The Energizer

Resilient Insights for Work & Life

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Five Tips For Holding Business And Yourself Together

By Eileen McDargh - Monday, August 19, 2019

Anyone in the audience when I have given my presentation, “Radical Resilience”, knows that I believe action is the antidote for anxiety. Sitting and stewing, muttering and watching storm clouds, or pacing back and forth does nothing. When we begin to take control over even the smallest part of our life, we begin to gain a sense of forward momentum. 

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The Opposite of Play is not work…

By Eileen McDargh - Monday, August 12, 2019

In fact, according to Stuart Brown, M.D., the opposite of play is depression!  As founder on the National Institute for Play, Brown has spent his career conducting thousands of “play histories” of humans from all walks of life: from Nobel prize winners and CEOs to serial murderers.  (In the latter case, what the murderers had in common: they never played as children!)  

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Yoga: A Building Block to Resiliency For Both Children And Adults

By Eileen McDargh - Tuesday, August 06, 2019

There are many things you can do to manage stress and cope with change but there is one particular practice that helps many: yoga. Yoga has been practiced for at least five thousand years and it can help you manage a sea of troubles both emotional and physical.
 

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Lessons from the Stars

By Eileen McDargh - Monday, August 05, 2019

One summer, we spent nine days of backpacking in the Pioneer Basin region of the Southern California High Sierras. The 12,000 foot Mono Pass assured us that we were well tucked behind granite peaks and away from the ambient light of the LA Basin.

I tried, without luck, to photograph the millions of stars, the twirling Milky Way Galaxy and the split seconds of shooting stars the zapped across the night.

Then the moon rose, starting as a sliver and ending up just short of full. With its emergence, the array of stars that so mesmerized me became indistinct and faded from view. It is the moon and its brilliance that seemed to occupy the night. In fact, throughout history, the moon gets far more popular attention than any other object in the sky.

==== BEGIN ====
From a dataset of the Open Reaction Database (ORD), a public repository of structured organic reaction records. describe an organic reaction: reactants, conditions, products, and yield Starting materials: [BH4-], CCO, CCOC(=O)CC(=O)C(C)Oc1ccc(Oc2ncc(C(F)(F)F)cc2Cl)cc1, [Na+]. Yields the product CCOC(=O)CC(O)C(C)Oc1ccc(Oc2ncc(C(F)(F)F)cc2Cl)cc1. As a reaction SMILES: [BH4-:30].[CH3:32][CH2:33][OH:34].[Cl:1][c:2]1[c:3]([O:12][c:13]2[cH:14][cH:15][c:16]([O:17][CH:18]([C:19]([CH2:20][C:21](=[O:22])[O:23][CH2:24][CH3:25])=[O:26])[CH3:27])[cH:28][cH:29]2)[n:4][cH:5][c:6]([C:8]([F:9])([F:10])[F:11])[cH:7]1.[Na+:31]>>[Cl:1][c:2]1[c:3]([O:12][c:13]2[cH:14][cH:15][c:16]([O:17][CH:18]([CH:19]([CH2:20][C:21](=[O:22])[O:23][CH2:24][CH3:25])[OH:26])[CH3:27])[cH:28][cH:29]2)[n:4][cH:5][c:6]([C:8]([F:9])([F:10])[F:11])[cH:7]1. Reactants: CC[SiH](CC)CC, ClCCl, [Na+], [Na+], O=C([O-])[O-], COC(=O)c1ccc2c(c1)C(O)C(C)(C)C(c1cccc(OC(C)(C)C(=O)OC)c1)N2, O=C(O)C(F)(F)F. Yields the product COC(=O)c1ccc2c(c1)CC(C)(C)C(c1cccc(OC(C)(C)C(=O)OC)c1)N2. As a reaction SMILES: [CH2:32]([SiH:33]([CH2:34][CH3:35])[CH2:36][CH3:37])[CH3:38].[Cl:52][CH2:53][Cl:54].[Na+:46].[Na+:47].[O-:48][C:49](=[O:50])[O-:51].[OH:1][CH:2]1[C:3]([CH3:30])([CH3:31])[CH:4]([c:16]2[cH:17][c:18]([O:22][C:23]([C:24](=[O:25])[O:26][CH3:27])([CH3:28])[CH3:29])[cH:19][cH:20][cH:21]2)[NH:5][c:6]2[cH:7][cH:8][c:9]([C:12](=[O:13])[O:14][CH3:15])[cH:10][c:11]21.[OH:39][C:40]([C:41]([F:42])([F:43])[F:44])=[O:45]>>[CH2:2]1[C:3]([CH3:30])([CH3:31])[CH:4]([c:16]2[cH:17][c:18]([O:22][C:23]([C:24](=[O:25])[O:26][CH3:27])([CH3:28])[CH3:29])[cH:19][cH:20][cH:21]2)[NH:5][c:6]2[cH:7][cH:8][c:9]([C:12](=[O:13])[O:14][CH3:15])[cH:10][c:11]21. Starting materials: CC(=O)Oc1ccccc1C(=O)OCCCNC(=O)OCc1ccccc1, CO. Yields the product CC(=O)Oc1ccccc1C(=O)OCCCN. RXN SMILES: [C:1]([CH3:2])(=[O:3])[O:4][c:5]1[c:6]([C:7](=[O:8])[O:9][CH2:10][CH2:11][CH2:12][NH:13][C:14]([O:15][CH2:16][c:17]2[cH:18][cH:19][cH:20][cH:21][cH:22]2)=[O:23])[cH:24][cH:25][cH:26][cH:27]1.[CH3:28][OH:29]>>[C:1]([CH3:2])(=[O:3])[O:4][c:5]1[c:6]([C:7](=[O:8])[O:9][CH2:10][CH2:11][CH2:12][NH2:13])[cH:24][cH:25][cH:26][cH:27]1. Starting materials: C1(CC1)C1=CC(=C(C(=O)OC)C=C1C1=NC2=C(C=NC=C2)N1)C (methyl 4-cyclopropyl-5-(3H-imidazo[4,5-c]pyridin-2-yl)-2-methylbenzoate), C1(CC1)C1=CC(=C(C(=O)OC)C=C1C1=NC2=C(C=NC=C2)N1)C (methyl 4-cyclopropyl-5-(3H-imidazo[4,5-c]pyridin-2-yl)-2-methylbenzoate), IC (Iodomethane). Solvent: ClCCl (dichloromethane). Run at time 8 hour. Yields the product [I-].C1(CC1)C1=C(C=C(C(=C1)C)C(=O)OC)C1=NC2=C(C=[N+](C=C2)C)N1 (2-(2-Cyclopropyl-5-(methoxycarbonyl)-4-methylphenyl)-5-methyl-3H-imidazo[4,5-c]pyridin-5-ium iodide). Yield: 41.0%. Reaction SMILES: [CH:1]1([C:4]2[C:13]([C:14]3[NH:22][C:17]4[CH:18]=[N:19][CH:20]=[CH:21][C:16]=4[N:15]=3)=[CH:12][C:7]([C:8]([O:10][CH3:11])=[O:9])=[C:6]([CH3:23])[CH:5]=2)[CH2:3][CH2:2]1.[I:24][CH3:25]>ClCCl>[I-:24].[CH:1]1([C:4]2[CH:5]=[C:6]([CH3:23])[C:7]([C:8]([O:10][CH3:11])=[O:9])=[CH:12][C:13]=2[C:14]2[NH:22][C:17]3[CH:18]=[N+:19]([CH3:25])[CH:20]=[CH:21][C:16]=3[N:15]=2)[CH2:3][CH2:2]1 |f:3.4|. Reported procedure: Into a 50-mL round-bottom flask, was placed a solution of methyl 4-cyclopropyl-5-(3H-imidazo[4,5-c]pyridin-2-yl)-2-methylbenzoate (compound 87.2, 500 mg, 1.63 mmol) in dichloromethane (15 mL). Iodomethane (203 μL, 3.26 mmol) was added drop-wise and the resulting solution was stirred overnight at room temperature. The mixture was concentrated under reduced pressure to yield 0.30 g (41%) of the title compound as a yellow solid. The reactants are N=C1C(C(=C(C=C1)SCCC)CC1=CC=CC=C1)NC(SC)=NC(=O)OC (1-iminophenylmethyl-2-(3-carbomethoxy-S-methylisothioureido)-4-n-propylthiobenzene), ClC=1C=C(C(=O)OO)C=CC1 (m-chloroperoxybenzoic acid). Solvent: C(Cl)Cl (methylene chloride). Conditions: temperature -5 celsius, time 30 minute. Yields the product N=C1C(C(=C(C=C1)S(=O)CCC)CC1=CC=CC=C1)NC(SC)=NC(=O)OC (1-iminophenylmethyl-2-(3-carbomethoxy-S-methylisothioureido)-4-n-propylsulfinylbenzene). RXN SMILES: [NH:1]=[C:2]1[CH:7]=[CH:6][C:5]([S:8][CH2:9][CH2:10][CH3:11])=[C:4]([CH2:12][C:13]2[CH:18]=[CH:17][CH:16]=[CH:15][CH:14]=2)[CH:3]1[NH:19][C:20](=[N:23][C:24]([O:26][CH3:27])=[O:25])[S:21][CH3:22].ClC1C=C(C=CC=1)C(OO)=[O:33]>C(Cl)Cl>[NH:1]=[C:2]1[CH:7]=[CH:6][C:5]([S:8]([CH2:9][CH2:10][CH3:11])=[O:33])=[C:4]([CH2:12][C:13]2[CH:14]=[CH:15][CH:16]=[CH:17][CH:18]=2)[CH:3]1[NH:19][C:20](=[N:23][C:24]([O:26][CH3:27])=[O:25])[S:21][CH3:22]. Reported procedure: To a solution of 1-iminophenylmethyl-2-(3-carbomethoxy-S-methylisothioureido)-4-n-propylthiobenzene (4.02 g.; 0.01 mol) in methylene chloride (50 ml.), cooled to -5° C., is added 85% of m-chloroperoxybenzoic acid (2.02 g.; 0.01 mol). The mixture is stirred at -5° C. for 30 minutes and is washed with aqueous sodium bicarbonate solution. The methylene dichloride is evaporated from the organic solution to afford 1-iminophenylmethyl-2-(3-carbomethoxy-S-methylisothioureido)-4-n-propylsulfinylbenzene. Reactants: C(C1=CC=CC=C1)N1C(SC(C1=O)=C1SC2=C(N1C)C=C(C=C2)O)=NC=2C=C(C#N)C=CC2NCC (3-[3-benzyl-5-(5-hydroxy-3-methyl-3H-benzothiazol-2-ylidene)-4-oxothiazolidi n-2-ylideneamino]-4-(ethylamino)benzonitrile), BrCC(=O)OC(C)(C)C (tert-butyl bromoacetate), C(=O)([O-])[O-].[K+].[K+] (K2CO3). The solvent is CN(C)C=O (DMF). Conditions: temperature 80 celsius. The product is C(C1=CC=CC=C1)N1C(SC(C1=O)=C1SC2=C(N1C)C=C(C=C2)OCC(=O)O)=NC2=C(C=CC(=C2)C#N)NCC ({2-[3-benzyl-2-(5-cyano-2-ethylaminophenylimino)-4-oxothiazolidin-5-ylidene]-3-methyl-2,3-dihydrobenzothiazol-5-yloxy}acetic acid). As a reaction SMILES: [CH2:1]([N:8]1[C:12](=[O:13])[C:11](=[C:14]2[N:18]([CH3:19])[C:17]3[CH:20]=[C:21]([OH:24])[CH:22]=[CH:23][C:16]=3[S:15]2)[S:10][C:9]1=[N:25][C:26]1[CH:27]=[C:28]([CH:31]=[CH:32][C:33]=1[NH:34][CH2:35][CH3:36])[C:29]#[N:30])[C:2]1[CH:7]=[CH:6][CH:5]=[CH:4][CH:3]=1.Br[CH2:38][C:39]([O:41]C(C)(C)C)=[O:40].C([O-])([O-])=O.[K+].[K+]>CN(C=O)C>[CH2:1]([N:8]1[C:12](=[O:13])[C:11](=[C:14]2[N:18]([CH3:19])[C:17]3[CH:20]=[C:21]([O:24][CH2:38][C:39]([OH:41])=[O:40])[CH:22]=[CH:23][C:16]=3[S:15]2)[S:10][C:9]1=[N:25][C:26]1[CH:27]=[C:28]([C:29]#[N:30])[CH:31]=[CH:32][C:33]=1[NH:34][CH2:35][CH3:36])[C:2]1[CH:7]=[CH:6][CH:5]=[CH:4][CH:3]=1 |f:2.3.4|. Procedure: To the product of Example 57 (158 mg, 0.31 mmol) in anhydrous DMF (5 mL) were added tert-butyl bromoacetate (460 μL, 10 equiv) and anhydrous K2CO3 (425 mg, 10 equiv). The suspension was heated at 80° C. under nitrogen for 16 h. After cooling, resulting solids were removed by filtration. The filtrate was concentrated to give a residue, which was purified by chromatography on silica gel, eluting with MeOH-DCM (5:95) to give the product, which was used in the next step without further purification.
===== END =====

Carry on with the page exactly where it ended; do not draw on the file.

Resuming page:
Isn’t that so true in life: The brighter-than-all sales superstar, the blockbuster drug, the number one athlete, the great rainmaker, and on it goes. The light from these individuals and products truly overshadow the rest. Attention and praise are heaped on them.

In doing so, a leader can miss the incredible artistry of a lesser “star”. In some cases, these now over-shadowed people paved the way for the individual’s singular achievement. The researcher toiling at the bench might not find a blockbuster drug but his discoveries could add much to collective wisdom and future achievements.

Don’t let the ultra bright person or thing obscure the complexity, beauty, and potential of others. You can't create a resilient organization with only the moon.

 

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You Are Known by the Flowers You Grow

By Eileen McDargh - Monday, July 22, 2019
“What kind of flower are you?” 

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The Lessons of Hindsight for Ownership and Commitment

By Eileen McDargh - Monday, July 08, 2019